Where Patels look for peace but Pathans won't forgive
Ujjwala Nayudu Posted online: Wed Feb 22 2012, 03:40 hrs
Sardarpura, Mehsana : Ten years after 31 Muslims were killed here,
dragged out of lofts, grocery boxes, water tanks of a one-room house
they had hidden in, there is talk of "peace" in Sardarpura.
The 22 Muslim families who remain, all of them Pathans, know what has
prompted this change of heart: the conviction in November last year of
31 for the massacre of March 1, 2002. The Patels, always the dominant
caste here, subjugating both the minority Muslims and the lower-caste
Dalits, find themselves unusually on the back foot. And they have been
courting the Pathans to get them to drop the complaints, to get their
family members out of jail, and to avoid endless court battles.
However, as Munsaf Khan Pathan says, they can't find inside them the
pardon that the Patels seek. A dismissed police constable, he once
thought the law was at least on his side — till that night.
"They (the Patels) have been calling us for village meetings every
week, where the present panchayat leaders claim they have realised
their 'mistake'. They want us to file fresh affidavits in the local
court withdrawing our complaints and the affidavits filed earlier in
the 2002 riots… Even an offer of several crores will not change our
Shafiq may be just a boy but he says he understands the "scheming" and
"plotting" of the Patels. "They are luring young boys from our
community with job offers and elders with offers of more farm land for
agriculture if we withdraw our statements," he says.
Once Muslims comprised 10 per cent of the total population of
Sardarpura village, including Pathans, Sheikhs, Balochs, Mansooris,
Nagoris etc. Most of those who died were Sheikhs, cornered in the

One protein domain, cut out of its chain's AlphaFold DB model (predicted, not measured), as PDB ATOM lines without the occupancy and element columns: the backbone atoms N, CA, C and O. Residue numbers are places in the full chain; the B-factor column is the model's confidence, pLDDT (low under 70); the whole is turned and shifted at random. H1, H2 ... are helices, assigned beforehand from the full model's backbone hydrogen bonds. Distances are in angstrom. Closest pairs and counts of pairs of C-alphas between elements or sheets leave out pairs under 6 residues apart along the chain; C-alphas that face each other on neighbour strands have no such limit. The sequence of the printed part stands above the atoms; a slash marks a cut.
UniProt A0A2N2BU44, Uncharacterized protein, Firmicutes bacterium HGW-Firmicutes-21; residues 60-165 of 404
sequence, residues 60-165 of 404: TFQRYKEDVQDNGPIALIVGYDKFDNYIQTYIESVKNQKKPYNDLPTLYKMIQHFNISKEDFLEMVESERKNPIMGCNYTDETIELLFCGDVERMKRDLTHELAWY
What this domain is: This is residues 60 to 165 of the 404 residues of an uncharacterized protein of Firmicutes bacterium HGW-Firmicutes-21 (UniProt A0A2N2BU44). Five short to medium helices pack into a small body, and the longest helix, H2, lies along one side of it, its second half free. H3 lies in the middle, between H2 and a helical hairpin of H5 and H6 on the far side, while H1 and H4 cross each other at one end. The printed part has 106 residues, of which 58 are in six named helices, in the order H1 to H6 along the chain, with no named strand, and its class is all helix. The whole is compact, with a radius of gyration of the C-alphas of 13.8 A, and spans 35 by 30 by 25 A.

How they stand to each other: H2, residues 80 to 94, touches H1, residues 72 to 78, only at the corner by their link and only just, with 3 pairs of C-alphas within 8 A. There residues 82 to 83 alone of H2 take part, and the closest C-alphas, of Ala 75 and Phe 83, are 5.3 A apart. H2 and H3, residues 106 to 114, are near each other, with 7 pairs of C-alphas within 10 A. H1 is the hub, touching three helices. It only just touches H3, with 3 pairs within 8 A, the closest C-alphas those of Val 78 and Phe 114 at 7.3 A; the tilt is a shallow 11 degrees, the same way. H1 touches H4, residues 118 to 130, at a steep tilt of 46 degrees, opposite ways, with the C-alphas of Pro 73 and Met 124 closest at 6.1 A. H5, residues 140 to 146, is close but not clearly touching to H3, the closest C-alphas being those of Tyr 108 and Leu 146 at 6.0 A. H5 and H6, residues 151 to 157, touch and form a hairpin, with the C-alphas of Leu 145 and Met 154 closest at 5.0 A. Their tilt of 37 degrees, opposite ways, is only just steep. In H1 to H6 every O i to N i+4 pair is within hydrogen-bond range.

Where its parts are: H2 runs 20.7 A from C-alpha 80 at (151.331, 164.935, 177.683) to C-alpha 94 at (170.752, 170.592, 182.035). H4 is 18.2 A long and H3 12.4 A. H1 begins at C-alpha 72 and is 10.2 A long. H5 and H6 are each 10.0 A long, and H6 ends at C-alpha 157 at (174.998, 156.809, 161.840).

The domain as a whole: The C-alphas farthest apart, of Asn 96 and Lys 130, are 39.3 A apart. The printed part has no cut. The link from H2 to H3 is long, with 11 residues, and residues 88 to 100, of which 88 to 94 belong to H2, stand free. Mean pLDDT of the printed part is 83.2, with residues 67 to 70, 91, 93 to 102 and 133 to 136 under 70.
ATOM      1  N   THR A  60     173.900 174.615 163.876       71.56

kitchen house, the last such structure down a lane in the 'Sheikh
Mohalla', itself located inside 'Pathanwadi'.
The Pathans got saved as most escaped or went into hiding. Munsaf took
his family to Sundarpur village.
While he still harbours the guilt of "not doing enough" for his Sheikh
neighbours, Munsaf admits: "I couldn't have forgiven myself if any
member of my family died." He believes they were also lucky as their
area only had lower-caste Hindus. "Probably that's why we are alive
Ironically, not only have the Pathanwadi Muslims come closer to each
other after the riots, they have a better relationship with the Dalits
as well. The lower castes feel more protected with the Pathans than
The Patels, meanwhile, have cornered 2,000 to 3,000 bighas of fertile
land in Sardarpura, relegating the Pathans to 30 to 40 bighas.
Another example of domination is the Sardapura bazaar, once a hub of
Muslim traders. The riots began with torching of three shops here.
Later, the panchayat handed these over to the Patels.
"The Patels finished everything, still they are not satisfied. They
also want to grab the little left with us," says Munsaf's 85-year-old
mother Mehrunisa, now the oldest surviving Muslim in Sardarpura.
After five years of struggle, the Pathans have got a small patch of
land in the market where they are building six shops.
It hurts them when Ramesh Patel, son of former sarpanch Kachra Patel,
talks of regret. Kachra was convicted of the riots and of having
prompted others to join the violence. He had won the sarpanch
elections with 100 per cent votes in 2002.
Now running his father's farm, Ramesh claims: "My father wanted to
rise high in politics. He got attracted to the riches he was promised
by political outfits. The outcome is that Patel farmers are serving
terms in jails but those who involved the panchayat leaders are
roaming free. We were used to create riots and have ended up becoming
Among those the witnesses had named for instigating the panchayat
leaders to riot were former Godhra MLA Haresh Bhatt and BJP MLA
Ramesh's defence cuts no ice with Dilawar Sheikh, then just 10, now
working as a farm labourer in Satnagar – a nearby village where the
Muslims who fled or survived Sardarpura are settled.
Dilawar remembers that his family and neighbours had made similar
pleas to the rioters, only to be burnt alive. "The attackers asked us
to touch their feet. People touched their feet and begged for mercy,
only to be burnt with acid."
Sometimes though, Sardarpura feels like old times, such as during Eid
and Navaratri. Pathanwadi glows like a new bride on such days, the
Muslims say, with the Dalits celebrating both Navaratri and Eid.
The Patels too have their own festivities in the village square,
grander and louder. The Pathans and the Dalits are not welcome.
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